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Polaroids Of Androids

Record Reviews

8.1

Songs
Songs

Sydney has had a steady flow of impressive noisy punk bands emerge over the past few years. Talons, Whores and Dead Farmers, to name but a few, have molded their angsty outbursts of frustration into exciting and genuinely catchy punk music. Songs exist at the other end of the spectrum, and while still classifiable under the wide umbrella of 'punk music', they don't possess quite the same dangerous swagger as their peers, choosing instead to mix together sensible pop structures with melodic arrangements to create a less aggressive form of the genre.

While not attempting to take anything away from the aforementioned acts - and something which is probably a punch more suitably aimed at their less talented imitators - Songs stand out not only due to their slightly different approach, but also because of the thoughtfulness and genuine sense of depth apparent throughout their music. Upon first listens this might seem like an odd comment to make, with the majority of this album focusing on a stripped-back sloppy pop punk style. However, it's the consistent attention to detail - that exists mostly on the edges of the compositions, only coming into focus after a few listens - that makes this such a fantastically enjoyable record.

The group's loose style is reminiscent of the successful Flying Nun era with their sound not too dissimilar to that of The Clean, Straitjacket Fits or The 3Ds. While hardly sounding like they have ripped out a critical page in the New Zealand Music History textbook, the contribution of these pioneering bands, not only musically but also through their 'everyday life' lyrical themes, is obviously a strong influence on the group's core sound. It also connects well with one of the record's most comforting attributes - it's timeless nature. This doesn't sound like music obsessed with the here and now, current trend or if it will be a successful accompaniment for a teenage vampire love scene. Instead, the music's carefree attitude gives off the impression it was mostly created to appease the creative yearnings of those involved, all the while hardly sounding unwelcoming or self-obsessed.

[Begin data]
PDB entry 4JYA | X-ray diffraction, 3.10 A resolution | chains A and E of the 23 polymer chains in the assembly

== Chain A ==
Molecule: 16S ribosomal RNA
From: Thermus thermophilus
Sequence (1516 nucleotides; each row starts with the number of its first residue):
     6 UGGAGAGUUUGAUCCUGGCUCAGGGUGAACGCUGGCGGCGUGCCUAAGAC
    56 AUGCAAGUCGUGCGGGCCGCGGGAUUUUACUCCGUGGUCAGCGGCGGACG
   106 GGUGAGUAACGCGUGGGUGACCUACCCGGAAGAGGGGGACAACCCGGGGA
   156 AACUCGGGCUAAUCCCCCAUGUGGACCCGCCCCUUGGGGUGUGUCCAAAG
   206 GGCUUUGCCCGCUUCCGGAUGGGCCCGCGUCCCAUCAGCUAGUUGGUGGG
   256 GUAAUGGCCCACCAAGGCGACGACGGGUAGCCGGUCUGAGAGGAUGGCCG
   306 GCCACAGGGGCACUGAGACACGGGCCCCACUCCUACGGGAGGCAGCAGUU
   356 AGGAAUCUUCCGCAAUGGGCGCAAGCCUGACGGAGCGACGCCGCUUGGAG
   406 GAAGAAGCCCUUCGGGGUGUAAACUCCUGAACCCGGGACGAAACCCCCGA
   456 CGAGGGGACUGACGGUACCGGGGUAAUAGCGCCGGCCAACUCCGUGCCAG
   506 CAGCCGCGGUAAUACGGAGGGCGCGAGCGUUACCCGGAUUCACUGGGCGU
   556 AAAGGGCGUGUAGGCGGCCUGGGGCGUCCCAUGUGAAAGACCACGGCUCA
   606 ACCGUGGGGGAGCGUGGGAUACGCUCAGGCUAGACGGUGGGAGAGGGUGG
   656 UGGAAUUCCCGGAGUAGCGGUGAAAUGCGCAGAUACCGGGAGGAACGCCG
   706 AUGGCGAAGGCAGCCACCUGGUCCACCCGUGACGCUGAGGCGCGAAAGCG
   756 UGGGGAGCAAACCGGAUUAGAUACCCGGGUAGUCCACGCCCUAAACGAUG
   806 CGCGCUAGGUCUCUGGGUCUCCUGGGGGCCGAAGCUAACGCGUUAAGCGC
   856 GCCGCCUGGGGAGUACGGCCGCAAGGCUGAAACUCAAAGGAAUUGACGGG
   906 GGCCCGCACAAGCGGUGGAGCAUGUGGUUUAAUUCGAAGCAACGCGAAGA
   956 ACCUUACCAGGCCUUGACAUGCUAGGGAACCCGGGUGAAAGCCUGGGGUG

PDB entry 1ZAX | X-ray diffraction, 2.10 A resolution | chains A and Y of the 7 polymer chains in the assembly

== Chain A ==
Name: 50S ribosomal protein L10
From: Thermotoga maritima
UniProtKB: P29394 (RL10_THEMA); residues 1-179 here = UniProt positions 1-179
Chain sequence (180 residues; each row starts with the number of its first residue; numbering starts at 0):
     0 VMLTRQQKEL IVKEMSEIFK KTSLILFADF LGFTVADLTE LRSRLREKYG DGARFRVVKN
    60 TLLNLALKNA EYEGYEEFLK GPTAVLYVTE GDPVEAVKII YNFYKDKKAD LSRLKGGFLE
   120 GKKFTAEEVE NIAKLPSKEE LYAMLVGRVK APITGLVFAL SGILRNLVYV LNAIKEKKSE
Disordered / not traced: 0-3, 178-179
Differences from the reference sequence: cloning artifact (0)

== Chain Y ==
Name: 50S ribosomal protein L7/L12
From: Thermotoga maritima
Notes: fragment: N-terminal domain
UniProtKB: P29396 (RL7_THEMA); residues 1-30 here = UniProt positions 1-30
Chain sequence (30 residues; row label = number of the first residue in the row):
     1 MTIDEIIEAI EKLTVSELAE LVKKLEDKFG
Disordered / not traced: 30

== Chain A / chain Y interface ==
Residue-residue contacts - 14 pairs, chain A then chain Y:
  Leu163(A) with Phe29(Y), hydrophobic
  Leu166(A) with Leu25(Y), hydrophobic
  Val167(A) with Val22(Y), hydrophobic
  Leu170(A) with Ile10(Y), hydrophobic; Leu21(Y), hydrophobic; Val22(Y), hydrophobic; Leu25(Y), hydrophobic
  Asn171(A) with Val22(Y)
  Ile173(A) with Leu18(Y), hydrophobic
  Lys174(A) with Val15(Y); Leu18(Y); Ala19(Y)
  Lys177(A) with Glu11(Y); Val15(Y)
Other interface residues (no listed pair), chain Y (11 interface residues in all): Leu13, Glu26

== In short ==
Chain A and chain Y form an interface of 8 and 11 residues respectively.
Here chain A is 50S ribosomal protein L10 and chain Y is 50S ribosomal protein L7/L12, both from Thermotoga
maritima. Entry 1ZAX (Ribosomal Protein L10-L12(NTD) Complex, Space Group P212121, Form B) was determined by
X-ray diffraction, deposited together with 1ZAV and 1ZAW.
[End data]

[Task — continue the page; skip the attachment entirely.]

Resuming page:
One of the other enjoyable elements of this album is the creative use of variety. The group's signature sound remains intact throughout, yet they do manage to throw a few spanners (gently) into the works, such as the dueling male/female vocals on Clouds, Oh No's feedback-driven roughness and the more textured experimental styles of the record's unofficial 11-minute epic closer Just An Idea. The band are still at their best, however, when they craft their melodic compositions neatly around frontman Max Doyle's controlled and uncomplicated lyrics. This comes packaged in a variety of forms - the addictive confrontational chorus of Different Light, the dream pop style of Something To Believe In and the "let's get blunted on a Sunday afternoon" gentleness of Pain - yet the group's up-tempo natural flow remains the centrepiece.

This record doesn't stomp it's feet too loudly, nor does it attempt to grab your attention with the assistance of the usual music trickery. It's completely unassuming, unpretentious and uncomplicated. This alone separates it from the vast amount of vomit that the Sydney music scene spews up on a weekly basis. The fact it comes with a bunch of genuinely entertaining and catchy rock songs is just the icing on the cake.

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Songs

 

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